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FDP Forum / FDP Unplugged - Acoustic Instruments / So what's the deal with Martin?


USA - Kentucky

Love, Peace & Chicken Grease
Jan 2nd, 2003 10:41 PM   Edit   Profile  

I'm looking through the Martin website and I happen upon this nice looking guitar 000-17S. It lists for $1899 with case. So I figure it sells realistically in the $1200 range. But I look at the features and I'm scratching my head.

The nut is Corian. I'd prefer bone, but isnt' Corian is the stuff they make countertops out of? What kind of sound is that going to make?

Next I look and see the neck is Micarta. What the heck kind of wood is Micarta? So I do a search and Micarta is an epoxy resin that is used in manufacturing. They make bullet proof airplane cockpit doors out of it. Do I need a bullet proof guitar fingerboard? I'd prefer something in WOOD please. My Mickey Mouse guitar had a micarta neck and it didn't work out that great.

I also assume the guitar is mahogany. Now I like mahogany guitars. But it could be mahogany or sapelle. I don't know much about sapelle other than it's an African wood with a brown texture that is of medium strength.

Guitars should be made of wood unless we're talking Ovation. Especially in this price range. Just my oppinion.



No rain of fiery

wool? No 1000 decibel bleat?
Jan 2nd, 2003 10:44 PM   Edit   Profile  

They've been on the forefront of experimenting with alternate materials in recent years. Sure, Ovations are made from fiberglass and resins, but their design is decades old now.

Chris Martin has made no secret of the fact that they're actively preparing for the day that wood shortages make traditional guitars cost prohibitive, and they've introduced some interesting models. I've been impressed with some of the things they've done, disappointed with some of the others. Try a few and then tell us how you feel.

If you want the traditional Martin models made the old fashioned way, you can still get them.

Contributing Member

New York, NY

Jan 3rd, 2003 01:29 AM   Edit   Profile  

I paid $1000 for my 00017s.

I think it is worth it. I definitely think there is a 1000$ worth of sound in there, and at least $300 more tone than the 00015s, which I also looked at and tried.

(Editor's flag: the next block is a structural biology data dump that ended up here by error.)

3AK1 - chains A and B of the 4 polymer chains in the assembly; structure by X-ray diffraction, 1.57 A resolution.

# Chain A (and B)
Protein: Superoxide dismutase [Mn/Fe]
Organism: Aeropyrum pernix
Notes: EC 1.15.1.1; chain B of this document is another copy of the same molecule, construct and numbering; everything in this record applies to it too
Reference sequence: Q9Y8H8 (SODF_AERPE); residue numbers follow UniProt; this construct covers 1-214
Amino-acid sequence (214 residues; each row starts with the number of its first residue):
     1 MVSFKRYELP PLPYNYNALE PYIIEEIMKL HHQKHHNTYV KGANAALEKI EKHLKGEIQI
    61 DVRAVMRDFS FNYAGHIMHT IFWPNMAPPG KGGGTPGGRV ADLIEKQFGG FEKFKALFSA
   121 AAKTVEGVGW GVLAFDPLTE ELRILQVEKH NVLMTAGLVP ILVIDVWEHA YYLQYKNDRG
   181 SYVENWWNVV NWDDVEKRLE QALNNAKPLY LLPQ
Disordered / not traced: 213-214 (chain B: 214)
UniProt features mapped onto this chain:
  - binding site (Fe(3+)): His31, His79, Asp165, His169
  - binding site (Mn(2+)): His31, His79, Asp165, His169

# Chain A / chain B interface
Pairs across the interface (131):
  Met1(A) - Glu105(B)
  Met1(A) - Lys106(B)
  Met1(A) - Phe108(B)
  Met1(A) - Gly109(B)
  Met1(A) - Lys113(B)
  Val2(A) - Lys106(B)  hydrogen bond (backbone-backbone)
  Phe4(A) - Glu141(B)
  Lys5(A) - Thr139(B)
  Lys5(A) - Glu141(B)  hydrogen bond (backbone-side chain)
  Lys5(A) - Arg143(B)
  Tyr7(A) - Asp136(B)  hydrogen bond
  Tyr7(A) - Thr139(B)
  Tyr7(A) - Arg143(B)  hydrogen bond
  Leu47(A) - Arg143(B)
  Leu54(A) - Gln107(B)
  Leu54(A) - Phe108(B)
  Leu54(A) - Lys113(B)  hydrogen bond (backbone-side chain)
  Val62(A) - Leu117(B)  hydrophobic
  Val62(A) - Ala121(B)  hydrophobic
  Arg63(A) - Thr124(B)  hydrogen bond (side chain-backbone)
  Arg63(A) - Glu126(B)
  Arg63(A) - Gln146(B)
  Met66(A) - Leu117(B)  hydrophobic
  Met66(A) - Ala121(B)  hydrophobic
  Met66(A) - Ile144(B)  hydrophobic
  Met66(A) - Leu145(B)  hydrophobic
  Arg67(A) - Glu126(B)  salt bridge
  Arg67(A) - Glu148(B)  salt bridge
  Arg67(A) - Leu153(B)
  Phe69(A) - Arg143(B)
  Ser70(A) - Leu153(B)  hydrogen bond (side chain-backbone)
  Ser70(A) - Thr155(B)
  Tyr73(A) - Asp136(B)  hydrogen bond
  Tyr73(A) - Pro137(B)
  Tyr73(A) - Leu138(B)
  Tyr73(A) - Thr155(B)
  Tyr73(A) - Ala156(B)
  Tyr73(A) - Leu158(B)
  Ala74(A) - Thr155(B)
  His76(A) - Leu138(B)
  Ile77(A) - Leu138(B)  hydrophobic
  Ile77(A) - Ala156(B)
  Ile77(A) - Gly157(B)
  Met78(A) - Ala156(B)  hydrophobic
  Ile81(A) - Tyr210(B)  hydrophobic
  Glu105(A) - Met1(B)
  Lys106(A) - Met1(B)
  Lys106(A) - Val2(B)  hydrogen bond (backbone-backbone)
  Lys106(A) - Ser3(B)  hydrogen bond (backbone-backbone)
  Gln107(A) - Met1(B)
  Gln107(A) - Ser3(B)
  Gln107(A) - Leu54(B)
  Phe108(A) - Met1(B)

continental american

werewolf? there, wolf.....
Jan 3rd, 2003 05:12 AM   Edit   Profile  

oh come on, we all know about the legendary tonal characteristics of plastic, right?

however, even plastic may suit the needs of some, I guess....not tonally, but otherwise.

(This message was last edited by pepler at 06:23 AM, Jan 3rd, 2003)

Northern Rocker

Scotland / Germany

Jan 3rd, 2003 06:08 AM   Edit   Profile  

MarcO, Chris Martin explains his intentions very clearly in the interview I posted below from USAToday.
The 16 series has always been testing ground for new ideas, the 17 inherited the Micarta fingerboard from the 16 series.
I would probably have problems buying a Micarta fingerboarded guitar, although Ive played them and they sound very good.
Although if that should bother me I also wouldnt buy an A frame hybrid braced guitar or with a Mortise/Tenon neck joint.
Martin builds many models, theres something for everyone. They build guitars with graphite tops, with aluminium tops, and with Adirondack tops, its up to you to choose.

Interview with Chris Martin

Contributing Member

New York, NY

Jan 3rd, 2003 06:14 AM   Edit   Profile  

I wouldn't say I bought it because it is a martin, I bought it because I was looking for a 12 fret 000 size guitar that sounded good. I definitely know it sounds good. The solid genuine mahogany top, back and sides have an effect on the tone of the guitar as well. I was comparing the guitar to the 00015s which many people call a "great deal" at $769. I chose the 17s because I thought the extra cost was worth it.

It probably doesn't make sense to defend a purchase like this. If you've got one acoustic you've probably got enough, and now I have two. And $1000 is a lot of money. Boy, I really like this thing, though... It definitely makes me smile.

One thing is funny, though. The 00017s I have came with ebony tuner knobs and bridge pins. I sure wish they used that ebony on the fingerboard and bridge!

You can generally distinguish Sapele from Mahogany by looking at the grain. Sapele has a kind of "ribbon" figure to it, and is often a little bit lighter in color.


Contributing Member

Atlanta Ga USA

Jan 3rd, 2003 06:55 AM   Edit   Profile  

The 16/17 series are basically Martin's "experimental" stuff.OK so the fretboard and bridge is Micarta..hi tech plastic..Its super smooth,fast,very hard & wears like iron.So the down side is that it's not wood,in function that really doesnt matter.I have played a few 16/17 series guitars with micarta boards and they are fine..